By Tony Wittkowski | Business Reporter | The Herald-Palladium
KALAMAZOO — A familiar face in Kalamazoo is running for the 6th District U.S. House race.
Lorence Wenke, 71, is the Libertarian candidate who previously served in the Michigan House of Representatives for six years until term limits ended his tenure.
Wenke was appointed chair of the Tax Policy Committee during his first term, chair of the Higher Education and Career Preparation Committee during his second term, and minority vice-chair of the Labor and Retiree Healthcare Committee in his final term.
Prior to his election to the State House, Wenke was a Kalamazoo County Commissioner for eight years and served as chairman for three years.
The Kalamazoo native was then defeated by Tonya Schuitmaker in the 2010 Republican Party primary election for the 20th district of the Michigan Senate.
Wenke then switched to the Libertarian Party over differences with the GOP on gay marriage and issues surrounding taxation.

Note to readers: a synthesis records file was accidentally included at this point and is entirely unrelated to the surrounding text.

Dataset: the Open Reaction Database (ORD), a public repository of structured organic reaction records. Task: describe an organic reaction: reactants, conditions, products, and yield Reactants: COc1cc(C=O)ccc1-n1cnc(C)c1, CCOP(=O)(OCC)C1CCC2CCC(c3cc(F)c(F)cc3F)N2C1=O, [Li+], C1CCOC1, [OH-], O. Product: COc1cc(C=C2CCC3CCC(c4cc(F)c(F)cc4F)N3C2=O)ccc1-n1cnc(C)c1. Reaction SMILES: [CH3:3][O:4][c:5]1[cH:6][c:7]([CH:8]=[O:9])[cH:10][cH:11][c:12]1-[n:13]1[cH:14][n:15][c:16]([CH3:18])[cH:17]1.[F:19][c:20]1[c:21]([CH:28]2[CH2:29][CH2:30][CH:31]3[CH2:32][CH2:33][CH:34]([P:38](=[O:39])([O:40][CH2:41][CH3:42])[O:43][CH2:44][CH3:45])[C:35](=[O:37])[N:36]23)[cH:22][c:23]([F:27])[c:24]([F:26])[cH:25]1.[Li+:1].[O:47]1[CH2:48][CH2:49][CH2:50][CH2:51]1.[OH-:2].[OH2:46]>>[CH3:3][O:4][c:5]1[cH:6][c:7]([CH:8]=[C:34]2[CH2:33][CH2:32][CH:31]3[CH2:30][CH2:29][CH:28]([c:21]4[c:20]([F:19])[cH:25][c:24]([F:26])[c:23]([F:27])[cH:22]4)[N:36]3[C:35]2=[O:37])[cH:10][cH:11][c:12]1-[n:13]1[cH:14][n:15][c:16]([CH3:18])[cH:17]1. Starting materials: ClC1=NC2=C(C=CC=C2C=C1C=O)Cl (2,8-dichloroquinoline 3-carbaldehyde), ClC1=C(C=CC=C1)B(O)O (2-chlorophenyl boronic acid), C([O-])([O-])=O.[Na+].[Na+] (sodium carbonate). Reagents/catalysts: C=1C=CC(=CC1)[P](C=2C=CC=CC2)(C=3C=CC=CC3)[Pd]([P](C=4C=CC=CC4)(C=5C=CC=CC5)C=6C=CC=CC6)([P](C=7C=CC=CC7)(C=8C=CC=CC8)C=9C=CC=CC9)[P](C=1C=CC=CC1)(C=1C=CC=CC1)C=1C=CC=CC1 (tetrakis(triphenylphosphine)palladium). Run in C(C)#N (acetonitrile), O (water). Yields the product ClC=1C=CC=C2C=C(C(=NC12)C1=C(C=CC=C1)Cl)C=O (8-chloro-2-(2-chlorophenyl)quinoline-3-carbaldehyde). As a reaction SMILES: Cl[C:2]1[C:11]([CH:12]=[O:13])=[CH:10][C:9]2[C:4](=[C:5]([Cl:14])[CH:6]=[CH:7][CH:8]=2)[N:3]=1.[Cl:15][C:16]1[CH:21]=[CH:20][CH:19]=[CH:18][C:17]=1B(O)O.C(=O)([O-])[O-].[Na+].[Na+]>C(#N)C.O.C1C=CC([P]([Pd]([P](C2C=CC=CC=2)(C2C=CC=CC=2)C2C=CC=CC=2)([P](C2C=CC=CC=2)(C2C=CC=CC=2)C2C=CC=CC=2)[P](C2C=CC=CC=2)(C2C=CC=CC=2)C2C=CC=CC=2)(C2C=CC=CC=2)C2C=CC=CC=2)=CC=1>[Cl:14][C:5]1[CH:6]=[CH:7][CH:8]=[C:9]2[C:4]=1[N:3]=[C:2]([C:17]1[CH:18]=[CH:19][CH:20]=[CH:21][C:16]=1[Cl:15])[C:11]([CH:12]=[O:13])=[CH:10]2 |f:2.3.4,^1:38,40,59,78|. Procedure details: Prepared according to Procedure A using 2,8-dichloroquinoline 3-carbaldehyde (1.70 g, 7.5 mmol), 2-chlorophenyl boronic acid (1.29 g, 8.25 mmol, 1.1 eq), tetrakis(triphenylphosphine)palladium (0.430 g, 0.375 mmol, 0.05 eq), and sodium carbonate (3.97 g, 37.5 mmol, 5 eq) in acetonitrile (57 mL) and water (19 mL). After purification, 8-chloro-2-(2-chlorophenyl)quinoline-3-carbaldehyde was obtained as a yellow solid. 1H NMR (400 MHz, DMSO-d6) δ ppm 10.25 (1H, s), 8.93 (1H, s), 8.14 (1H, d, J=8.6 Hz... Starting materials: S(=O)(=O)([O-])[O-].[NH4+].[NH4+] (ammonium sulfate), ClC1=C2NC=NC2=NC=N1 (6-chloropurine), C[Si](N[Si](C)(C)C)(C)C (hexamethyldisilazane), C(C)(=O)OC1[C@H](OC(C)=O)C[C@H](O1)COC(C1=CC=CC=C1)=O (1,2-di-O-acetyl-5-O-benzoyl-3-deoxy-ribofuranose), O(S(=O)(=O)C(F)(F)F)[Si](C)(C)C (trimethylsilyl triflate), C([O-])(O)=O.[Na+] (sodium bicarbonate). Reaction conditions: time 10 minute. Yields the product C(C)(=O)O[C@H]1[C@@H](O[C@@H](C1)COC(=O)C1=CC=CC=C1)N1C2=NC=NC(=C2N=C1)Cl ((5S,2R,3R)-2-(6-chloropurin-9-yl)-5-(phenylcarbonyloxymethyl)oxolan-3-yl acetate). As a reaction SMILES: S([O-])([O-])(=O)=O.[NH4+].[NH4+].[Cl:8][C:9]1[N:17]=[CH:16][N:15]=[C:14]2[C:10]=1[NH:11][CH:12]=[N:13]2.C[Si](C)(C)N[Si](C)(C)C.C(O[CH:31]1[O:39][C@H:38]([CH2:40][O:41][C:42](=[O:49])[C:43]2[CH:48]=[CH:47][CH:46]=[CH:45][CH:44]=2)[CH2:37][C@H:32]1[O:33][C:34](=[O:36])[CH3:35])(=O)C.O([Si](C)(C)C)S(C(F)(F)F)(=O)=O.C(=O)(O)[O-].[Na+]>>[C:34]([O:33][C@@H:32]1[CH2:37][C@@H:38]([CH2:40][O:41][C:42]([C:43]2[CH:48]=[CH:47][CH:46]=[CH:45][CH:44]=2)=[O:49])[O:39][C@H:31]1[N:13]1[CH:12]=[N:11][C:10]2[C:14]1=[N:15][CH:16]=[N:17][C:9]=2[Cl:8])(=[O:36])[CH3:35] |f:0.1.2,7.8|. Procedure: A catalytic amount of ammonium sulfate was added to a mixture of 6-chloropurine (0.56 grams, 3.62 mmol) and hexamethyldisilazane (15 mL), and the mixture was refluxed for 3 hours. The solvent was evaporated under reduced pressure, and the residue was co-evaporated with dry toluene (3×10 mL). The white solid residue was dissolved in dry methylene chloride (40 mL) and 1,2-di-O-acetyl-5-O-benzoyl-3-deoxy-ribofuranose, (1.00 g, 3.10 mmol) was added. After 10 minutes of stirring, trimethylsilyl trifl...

“When I was in my first term in the Legislature, I was one of three Republican legislators out of 63 to vote against the addition of the Marriage Protection Amendment to Michigan’s Constitution,” Wenke recalled. “That one vote led me to somewhat be separated and punished by the Republican Party. It became what I was associated with. The more I got involved, the more I saw the amount of discrimination.”
He would go on to call representatives from the Green Party and the Libertarian Party, where he felt most connected to the latter.
Wenke, who announced his candidacy for the congressional race in June, said he stands for minimum government and maximum freedom.
“The national debt right now is the equivalent of stealing,” he said. “When you have the intention of borrowing money with no intention of paying back, that’s stealing. We’re addicted to debt as a nation. It’s going to take some strong-willed people to get past this.”
Wenke earned a business degree from Western Michigan University in 1967. Today he is owner and president of Wenke/Sunbelt Greenhouses.
When he was a legislator for the state, Wenke said he discovered a desire to introduce legislation and make laws that would benefit others.
“I would like to be in a position, as a congressman, where I can introduce legislation to the federal government that I think would solve some problems the nation faces that are critical to our future and our children’s future.”
To learn more about the Libertarian, voters can visit www.votewenke.com.